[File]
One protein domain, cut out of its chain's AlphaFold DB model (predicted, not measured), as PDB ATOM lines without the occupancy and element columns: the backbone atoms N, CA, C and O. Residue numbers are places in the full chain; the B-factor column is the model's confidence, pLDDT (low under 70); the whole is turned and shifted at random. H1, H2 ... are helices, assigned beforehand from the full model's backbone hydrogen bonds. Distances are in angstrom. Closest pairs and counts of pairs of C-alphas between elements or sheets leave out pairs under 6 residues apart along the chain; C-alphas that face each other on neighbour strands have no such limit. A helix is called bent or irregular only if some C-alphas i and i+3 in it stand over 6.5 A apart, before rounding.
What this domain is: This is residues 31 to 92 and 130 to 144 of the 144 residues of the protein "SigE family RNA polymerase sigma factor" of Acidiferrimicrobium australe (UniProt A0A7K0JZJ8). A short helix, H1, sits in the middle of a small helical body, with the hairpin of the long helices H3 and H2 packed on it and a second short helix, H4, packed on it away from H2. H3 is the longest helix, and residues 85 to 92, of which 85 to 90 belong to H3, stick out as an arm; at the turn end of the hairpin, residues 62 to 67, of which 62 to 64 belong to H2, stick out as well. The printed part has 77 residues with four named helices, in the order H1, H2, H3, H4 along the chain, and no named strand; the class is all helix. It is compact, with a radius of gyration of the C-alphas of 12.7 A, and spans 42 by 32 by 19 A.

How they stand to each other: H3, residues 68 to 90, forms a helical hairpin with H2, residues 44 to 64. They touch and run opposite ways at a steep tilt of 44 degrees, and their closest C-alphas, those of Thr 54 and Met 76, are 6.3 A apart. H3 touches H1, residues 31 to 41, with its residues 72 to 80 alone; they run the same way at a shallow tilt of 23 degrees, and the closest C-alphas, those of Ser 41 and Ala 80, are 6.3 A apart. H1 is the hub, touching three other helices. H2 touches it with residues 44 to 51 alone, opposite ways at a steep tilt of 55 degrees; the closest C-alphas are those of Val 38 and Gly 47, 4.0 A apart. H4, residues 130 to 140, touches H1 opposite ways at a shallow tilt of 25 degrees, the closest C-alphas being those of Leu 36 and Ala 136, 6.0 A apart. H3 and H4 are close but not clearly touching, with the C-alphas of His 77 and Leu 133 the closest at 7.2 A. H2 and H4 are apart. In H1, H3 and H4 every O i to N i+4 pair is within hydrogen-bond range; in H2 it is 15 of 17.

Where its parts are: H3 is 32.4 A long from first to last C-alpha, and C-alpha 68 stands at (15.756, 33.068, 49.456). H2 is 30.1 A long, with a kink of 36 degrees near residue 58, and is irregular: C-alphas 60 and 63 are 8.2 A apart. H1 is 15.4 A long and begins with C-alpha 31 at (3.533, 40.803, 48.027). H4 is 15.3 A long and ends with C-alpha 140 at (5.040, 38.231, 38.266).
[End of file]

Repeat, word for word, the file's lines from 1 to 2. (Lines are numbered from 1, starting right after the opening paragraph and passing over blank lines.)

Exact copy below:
What this domain is: This is residues 31 to 92 and 130 to 144 of the 144 residues of the protein "SigE family RNA polymerase sigma factor" of Acidiferrimicrobium australe (UniProt A0A7K0JZJ8). A short helix, H1, sits in the middle of a small helical body, with the hairpin of the long helices H3 and H2 packed on it and a second short helix, H4, packed on it away from H2. H3 is the longest helix, and residues 85 to 92, of which 85 to 90 belong to H3, stick out as an arm; at the turn end of the hairpin, residues 62 to 67, of which 62 to 64 belong to H2, stick out as well. The printed part has 77 residues with four named helices, in the order H1, H2, H3, H4 along the chain, and no named strand; the class is all helix. It is compact, with a radius of gyration of the C-alphas of 12.7 A, and spans 42 by 32 by 19 A.

How they stand to each other: H3, residues 68 to 90, forms a helical hairpin with H2, residues 44 to 64. They touch and run opposite ways at a steep tilt of 44 degrees, and their closest C-alphas, those of Thr 54 and Met 76, are 6.3 A apart. H3 touches H1, residues 31 to 41, with its residues 72 to 80 alone; they run the same way at a shallow tilt of 23 degrees, and the closest C-alphas, those of Ser 41 and Ala 80, are 6.3 A apart. H1 is the hub, touching three other helices. H2 touches it with residues 44 to 51 alone, opposite ways at a steep tilt of 55 degrees; the closest C-alphas are those of Val 38 and Gly 47, 4.0 A apart. H4, residues 130 to 140, touches H1 opposite ways at a shallow tilt of 25 degrees, the closest C-alphas being those of Leu 36 and Ala 136, 6.0 A apart. H3 and H4 are close but not clearly touching, with the C-alphas of His 77 and Leu 133 the closest at 7.2 A. H2 and H4 are apart. In H1, H3 and H4 every O i to N i+4 pair is within hydrogen-bond range; in H2 it is 15 of 17.